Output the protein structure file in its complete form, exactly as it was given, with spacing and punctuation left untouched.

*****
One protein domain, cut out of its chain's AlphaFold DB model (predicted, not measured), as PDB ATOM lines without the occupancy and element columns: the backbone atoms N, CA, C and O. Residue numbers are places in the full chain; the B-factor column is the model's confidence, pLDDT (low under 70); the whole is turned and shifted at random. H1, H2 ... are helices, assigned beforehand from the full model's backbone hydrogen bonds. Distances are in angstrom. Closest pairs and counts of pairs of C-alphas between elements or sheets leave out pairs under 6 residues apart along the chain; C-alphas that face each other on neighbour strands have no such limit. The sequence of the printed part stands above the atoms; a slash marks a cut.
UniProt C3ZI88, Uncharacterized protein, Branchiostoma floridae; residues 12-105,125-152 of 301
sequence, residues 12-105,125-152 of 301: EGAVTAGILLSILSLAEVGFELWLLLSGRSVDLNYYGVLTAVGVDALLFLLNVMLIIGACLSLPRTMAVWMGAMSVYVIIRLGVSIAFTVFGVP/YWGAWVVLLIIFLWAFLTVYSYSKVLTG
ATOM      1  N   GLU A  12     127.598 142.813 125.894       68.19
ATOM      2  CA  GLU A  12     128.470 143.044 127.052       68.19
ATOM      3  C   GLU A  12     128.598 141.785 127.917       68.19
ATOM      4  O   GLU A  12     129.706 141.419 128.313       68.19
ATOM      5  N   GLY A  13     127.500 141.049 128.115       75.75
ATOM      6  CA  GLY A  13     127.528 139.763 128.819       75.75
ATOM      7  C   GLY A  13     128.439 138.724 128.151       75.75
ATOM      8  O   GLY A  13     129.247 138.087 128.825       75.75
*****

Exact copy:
One protein domain, cut out of its chain's AlphaFold DB model (predicted, not measured), as PDB ATOM lines without the occupancy and element columns: the backbone atoms N, CA, C and O. Residue numbers are places in the full chain; the B-factor column is the model's confidence, pLDDT (low under 70); the whole is turned and shifted at random. H1, H2 ... are helices, assigned beforehand from the full model's backbone hydrogen bonds. Distances are in angstrom. Closest pairs and counts of pairs of C-alphas between elements or sheets leave out pairs under 6 residues apart along the chain; C-alphas that face each other on neighbour strands have no such limit. The sequence of the printed part stands above the atoms; a slash marks a cut.
UniProt C3ZI88, Uncharacterized protein, Branchiostoma floridae; residues 12-105,125-152 of 301
sequence, residues 12-105,125-152 of 301: EGAVTAGILLSILSLAEVGFELWLLLSGRSVDLNYYGVLTAVGVDALLFLLNVMLIIGACLSLPRTMAVWMGAMSVYVIIRLGVSIAFTVFGVP/YWGAWVVLLIIFLWAFLTVYSYSKVLTG
ATOM      1  N   GLU A  12     127.598 142.813 125.894       68.19
ATOM      2  CA  GLU A  12     128.470 143.044 127.052       68.19
ATOM      3  C   GLU A  12     128.598 141.785 127.917       68.19
ATOM      4  O   GLU A  12     129.706 141.419 128.313       68.19
ATOM      5  N   GLY A  13     127.500 141.049 128.115       75.75
ATOM      6  CA  GLY A  13     127.528 139.763 128.819       75.75
ATOM      7  C   GLY A  13     128.439 138.724 128.151       75.75
ATOM      8  O   GLY A  13     129.247 138.087 128.825       75.75